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Jail Sentence for CEO Seen as Fitting Punishment As Economic Downturn Puts Organisations under More Pressure

An international survey of 104 security professionals conducted by Websense at this year’s e-Crime Congress reveals that 93% of respondents believe companies are under more pressure to protect against data loss due to the current economic climate. Furthermore, security professionals also unanimously believe that businesses exposing consumers’ confidential data through a serious data breach should be punished for security negligence.
  • 29 April, 2009 13:23

<p>An international survey of 104 security professionals conducted by Websense at this year’s e-Crime Congress reveals that 93% of respondents believe companies are under more pressure to protect against data loss due to the current economic climate.</p>
<p>Furthermore, security professionals also unanimously believe that businesses exposing consumers’ confidential data through a serious data breach should be punished for security negligence.</p>
<p>- Nearly a third (30%) think that CEOs and board members should face imprisonment for exposing consumers’ confidential data, (representing an increase of 5% from last year’s survey)</p>
<p>- 62% believe companies should be fined</p>
<p>- 68% call for compensation for consumers affected</p>
<p>The survey also reveals that little improvement has been made with regard to organisations’ approach to security with more than 50% of respondents suggesting this is due to businesses not taking action as they are not legally required to do so.</p>
<p>“This research shows that security is still an important concern to all security professionals,” says Mark Murtagh, Technical Director, Websense. “The call for severe penalties reveals the need for businesses to step up to the mark and better understand the implications of a data breach. By taking active steps like using a DLP solution to trace inbound as well as outbound data leaks, and having visibility of where important and valuable data sits, companies greatly reduce the risk of becoming a statistic.”</p>
<p>Other survey results:</p>
<p>Data loss prevention not a priority until legislation is passed
46.6% of respondents reason that data loss is not a priority because of cost cutting during the economic downturn. More than half of respondents also think that companies are not taking action against data loss because there are no legal requirements to do so; this is compared with 22% in 2008.</p>
<p>Organisations under pressure due to recession</p>
<p>Findings show that 93% of those surveyed consider the average organisation is under more pressure to protect against data loss as a result of the economic downturn. Key drivers for data loss include:</p>
<p>- Disgruntled employees receiving pay cuts or redundancy (73%)</p>
<p>- Employees taking confidential data with them when leaving the company (73%)</p>
<p>- Companies not prioritising security due to cost-cutting measures (62%)</p>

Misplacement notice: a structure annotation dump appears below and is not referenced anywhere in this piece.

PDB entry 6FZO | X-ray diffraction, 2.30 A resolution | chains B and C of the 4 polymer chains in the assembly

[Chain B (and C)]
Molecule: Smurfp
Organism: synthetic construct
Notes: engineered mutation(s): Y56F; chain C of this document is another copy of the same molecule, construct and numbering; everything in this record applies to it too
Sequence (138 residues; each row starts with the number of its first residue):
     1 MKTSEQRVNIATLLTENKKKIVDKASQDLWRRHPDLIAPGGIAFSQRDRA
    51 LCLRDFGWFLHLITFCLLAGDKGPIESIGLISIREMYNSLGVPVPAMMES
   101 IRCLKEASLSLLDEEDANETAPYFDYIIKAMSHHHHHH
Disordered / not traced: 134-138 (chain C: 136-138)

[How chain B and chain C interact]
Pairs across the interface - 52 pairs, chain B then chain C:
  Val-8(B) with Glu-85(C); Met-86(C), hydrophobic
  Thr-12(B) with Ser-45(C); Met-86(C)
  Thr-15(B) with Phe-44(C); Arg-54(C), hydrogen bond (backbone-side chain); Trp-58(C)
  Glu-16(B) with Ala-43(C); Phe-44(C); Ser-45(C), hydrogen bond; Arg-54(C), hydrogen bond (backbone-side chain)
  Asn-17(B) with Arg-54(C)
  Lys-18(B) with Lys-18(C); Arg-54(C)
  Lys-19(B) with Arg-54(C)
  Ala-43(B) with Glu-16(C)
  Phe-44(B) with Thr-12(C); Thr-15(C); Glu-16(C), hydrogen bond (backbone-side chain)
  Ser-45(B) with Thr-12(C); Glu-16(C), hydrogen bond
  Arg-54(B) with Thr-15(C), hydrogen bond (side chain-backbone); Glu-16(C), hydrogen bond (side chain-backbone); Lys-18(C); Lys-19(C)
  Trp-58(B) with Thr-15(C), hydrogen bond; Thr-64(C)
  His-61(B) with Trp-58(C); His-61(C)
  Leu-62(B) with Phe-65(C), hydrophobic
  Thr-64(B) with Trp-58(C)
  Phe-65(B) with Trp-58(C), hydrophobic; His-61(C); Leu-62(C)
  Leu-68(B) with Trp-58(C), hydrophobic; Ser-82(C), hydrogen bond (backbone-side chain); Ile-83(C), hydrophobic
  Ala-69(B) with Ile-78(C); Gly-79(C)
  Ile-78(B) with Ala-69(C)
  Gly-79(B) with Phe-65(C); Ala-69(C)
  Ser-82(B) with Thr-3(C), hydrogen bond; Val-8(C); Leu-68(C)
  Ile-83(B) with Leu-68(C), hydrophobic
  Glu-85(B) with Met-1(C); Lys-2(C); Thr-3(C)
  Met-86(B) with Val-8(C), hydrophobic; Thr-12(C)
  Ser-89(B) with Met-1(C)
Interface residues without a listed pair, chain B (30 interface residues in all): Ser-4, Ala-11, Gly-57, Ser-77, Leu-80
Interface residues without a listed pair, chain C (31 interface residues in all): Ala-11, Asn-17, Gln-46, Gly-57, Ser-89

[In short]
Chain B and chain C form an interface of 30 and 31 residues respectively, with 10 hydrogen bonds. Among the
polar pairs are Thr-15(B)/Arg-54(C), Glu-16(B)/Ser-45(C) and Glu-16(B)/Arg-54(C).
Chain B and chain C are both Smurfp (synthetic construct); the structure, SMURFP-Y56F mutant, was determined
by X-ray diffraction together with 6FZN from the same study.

<p>- Companies not understanding where confidential data resides due to internal changes (51%)
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The economic downturn makes organisations more vulnerable
Respondents think that organisations that experience a serious data breach are also more vulnerable to:</p>
<p>- Bankruptcy (52%)</p>
<p>- Share price reduction (59%)</p>
<p>- Loss of customers (81%)</p>
<p>- Risk of take-over (38%)</p>
<p>Responsibility lies with C level executives and board members:</p>
<p>- 66.7% of respondents believe that C-level executives and the board should be held responsible for a data breach whilst a quarter of respondents believe that responsibility should lie solely with the CEO.</p>
<p>- Only 4.3% believe that an external government body should take responsibility.</p>
<p>- Results from last year showed that a mere 5% of security professionals would hold the IT department responsible; this has more than tripled to 15.9% this year.
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The sample size of this international survey was 104 respondents from 21 countries. All respondents were amongst the delegates who attended one of the world's most influential forums on combating cyber crime, the 7th annual e-Crime Congress London, on 24th and 25th March, 2009. These included security professionals from government and public and private sector organisations, as well as senior managers charged with responsibility for risk, audit and compliance.</p>
<p>About Websense, Inc.</p>
<p>Websense, Inc. (NASDAQ: WBSN), a global leader in integrated Web, data and email security solutions, provides Essential Information Protection™ for more than 44 million employees at organizations worldwide. Distributed through its global network of channel partners, Websense software and hosted security solutions help organizations block malicious code, prevent the loss of confidential information and enforce Internet use and security policies. For more information, visit www.websense.com.
Websense and Websense Enterprise are registered trademarks of Websense, Inc. in the United States and certain international markets. Websense has numerous other unregistered trademarks in the United States and internationally. All other trademarks are the property of their respective owners.</p>
<p>For further information please contact:
David Brophy Websense 0434 567 775
Shuna Boyd BassPR 02 9418 8100</p>

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